But a group of business and nonprofit leaders has poured cold water on the hype, with a warning for fossil-fuel companies that think the as-yet-unproven technology can free them from having to cut emissions.
Those who believe large-scale use of fossil fuels can be offset with more carbon-capture or carbon-removal technology are suffering “a dangerous delusion,” the Energy Transitions Commission said in a report this week.
Instead, in order to keep global temperature increase to 1.5 degrees Celsius, over 90% of identified fossil-fuel resources must be left in the ground, the report says. “Government policies, fossil fuel company strategies, and financial institution commitments must all start with this simple fact.”
“Reducing emissions from fossil production is important, but reducing fossil fuel demand is crucial,” the report argues, adding that carbon capture will merely have a “vital but limited” role in decarbonizing the economy.
The Biden administration has put big money behind the controversial technology, dedicating $12 billion to it in the 2021 Infrastructure Investment and Jobs Act. Meanwhile, several dozen startups in the space have raised half a billion dollars in the past year, according to Crunchbase.
Carbon capture technology works by using a filter, membrane, or chemicals to pull carbon out of the air and isolate it, at which point it can be turned into a liquid or solid and stored, usually underground. Versions of this technology have been used for decades to decarbonize high-polluting facilities, such as fertilizer plants. A more recent version called direct-air carbon capture promises to pull already-emitted carbon directly from the atmosphere.
The technology’s proponents say there’s no way to reduce global warming without removing some of the carbon people have already emitted into the atmosphere, and that it will be vital to clean up high-emitting industries.
“Carbon capture and storage is one of the most cost-effective ways to decarbonize emission-intensive sectors, including chemicals and refining, cement production, and the iron and steel industries,” ExxonMobil says, noting that its facility in LaBarge, Wyo., has “captured more carbon dioxide than anywhere else in the world to date.” (What fossil-fuel companies do not mention is that captured carbon is most often used to extract more oil and gas, defeating its climate bona fides.)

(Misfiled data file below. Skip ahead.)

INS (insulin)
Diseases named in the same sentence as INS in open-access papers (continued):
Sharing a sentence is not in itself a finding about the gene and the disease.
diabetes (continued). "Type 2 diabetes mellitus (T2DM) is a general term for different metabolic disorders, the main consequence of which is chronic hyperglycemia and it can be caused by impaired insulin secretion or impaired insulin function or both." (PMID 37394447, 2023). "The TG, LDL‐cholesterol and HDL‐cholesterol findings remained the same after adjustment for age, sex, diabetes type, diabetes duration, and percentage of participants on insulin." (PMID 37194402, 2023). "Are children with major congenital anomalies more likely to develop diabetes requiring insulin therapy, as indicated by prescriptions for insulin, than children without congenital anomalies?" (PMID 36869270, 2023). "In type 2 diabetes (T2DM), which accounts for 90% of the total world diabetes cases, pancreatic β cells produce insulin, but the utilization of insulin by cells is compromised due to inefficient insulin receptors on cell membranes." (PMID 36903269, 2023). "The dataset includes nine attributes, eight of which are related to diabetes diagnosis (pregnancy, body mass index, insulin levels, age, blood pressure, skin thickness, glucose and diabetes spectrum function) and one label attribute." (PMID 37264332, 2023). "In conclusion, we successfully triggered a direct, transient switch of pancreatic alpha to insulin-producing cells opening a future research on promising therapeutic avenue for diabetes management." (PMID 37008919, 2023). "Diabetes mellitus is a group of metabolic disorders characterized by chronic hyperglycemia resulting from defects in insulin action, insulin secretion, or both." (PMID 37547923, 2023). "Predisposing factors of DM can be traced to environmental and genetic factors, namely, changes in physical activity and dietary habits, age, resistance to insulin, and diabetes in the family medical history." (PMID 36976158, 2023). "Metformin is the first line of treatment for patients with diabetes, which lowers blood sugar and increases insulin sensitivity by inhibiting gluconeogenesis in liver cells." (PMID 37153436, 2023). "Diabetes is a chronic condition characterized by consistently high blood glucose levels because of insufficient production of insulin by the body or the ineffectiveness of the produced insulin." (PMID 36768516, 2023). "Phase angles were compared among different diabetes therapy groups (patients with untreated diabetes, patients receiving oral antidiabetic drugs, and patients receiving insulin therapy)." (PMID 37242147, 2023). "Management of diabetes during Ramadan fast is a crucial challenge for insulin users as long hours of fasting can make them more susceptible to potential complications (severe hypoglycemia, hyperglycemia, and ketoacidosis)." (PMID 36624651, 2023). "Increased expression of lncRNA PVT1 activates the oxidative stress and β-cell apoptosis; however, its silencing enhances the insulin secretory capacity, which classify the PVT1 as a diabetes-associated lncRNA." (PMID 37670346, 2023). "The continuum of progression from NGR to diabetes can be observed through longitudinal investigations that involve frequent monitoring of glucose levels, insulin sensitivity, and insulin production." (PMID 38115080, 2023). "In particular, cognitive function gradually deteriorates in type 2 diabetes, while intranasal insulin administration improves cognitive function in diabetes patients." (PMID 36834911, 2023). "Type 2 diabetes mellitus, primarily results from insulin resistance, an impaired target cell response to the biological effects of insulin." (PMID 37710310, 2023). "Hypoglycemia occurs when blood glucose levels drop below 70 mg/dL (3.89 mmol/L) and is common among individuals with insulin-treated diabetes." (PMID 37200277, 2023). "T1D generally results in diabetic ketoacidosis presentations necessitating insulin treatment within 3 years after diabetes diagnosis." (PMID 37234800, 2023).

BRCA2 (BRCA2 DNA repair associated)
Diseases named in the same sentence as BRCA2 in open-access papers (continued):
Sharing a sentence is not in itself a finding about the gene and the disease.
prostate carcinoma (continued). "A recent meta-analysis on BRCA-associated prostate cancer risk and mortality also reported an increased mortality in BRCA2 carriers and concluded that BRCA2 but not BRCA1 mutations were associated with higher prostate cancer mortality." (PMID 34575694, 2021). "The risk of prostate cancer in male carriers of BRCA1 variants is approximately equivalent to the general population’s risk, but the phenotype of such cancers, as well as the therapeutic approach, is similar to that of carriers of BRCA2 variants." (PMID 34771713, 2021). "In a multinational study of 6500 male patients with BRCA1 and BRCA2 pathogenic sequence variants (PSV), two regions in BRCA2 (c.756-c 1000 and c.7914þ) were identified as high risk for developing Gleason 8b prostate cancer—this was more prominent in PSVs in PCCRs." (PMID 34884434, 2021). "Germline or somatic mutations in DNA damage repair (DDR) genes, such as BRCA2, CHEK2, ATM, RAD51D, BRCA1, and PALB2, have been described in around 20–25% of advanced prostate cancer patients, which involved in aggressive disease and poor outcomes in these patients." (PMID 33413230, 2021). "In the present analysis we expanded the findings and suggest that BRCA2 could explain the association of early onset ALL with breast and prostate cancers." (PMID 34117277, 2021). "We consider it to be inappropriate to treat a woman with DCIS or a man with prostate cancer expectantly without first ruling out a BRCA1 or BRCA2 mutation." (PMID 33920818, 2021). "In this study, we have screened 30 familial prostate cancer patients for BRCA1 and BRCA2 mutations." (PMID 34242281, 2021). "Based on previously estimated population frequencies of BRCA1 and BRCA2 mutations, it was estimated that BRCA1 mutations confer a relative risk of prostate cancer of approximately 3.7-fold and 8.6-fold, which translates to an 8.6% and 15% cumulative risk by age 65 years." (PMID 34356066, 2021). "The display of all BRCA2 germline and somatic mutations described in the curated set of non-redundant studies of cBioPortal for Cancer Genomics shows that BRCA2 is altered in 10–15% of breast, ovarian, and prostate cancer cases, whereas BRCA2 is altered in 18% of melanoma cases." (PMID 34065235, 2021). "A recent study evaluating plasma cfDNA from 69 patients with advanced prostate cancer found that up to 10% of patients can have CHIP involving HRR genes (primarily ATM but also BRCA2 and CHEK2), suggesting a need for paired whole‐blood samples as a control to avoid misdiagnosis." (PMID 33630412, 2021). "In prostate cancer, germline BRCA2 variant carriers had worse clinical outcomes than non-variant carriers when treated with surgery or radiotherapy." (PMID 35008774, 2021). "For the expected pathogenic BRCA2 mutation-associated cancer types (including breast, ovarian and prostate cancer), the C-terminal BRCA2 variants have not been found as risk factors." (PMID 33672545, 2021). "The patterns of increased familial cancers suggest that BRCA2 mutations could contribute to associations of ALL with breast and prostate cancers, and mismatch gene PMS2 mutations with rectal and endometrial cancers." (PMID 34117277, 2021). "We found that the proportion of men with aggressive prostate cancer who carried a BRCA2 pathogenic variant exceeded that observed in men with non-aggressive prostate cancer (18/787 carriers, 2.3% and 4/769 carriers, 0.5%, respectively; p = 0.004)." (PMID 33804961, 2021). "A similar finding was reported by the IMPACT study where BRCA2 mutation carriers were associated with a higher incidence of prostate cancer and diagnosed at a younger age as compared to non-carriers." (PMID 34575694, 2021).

In its criticisms this week, the ETC, which includes environmental nonprofits and corporate leaders from the fields of finance, fossil fuels and clean energy, echoes longstanding warnings from environmental groups that have called the technology a distraction from the necessary and difficult task of moving off fossil fuels. They note that the technology has never been used successfully at scale, is very expensive compared to other options (such as electrifying industries or restoring ecosystems), and is often co-opted by fossil-fuel companies as an excuse to keep extracting and burning oil and gas.
The California plant is expected to remove 1,000 tons of carbon annually, roughly equal to the carbon footprint of 70 Americans. The largest direct-air capture plant in the world, in Iceland, can remove about four times that much.
The ETC, whose membership includes carbon-capture startups, previously called the technology a “must” for a global decarbonization agenda. But high costs and sluggish deployment are making those earlier projections unlikely, it said this week.
Carbon-capture “costs are not declining and projects are not being developed at the pace we have previously assumed,” ETC wrote, adding, “Progress on mobilising finance for removals over the last 18 months has been very disappointing.”
The group’s recommendation to global leaders is to scale down the use of oil, gas, and coal as quickly as possible.
Fossil fuel companies should “commit to no new exploration to discover new oil and gas basins/fields, nor the development of new coal mining capacity,” the report declares, while banks should refuse financing for new extraction projects and governments should enforce policies to cut down on fossil-fuel use.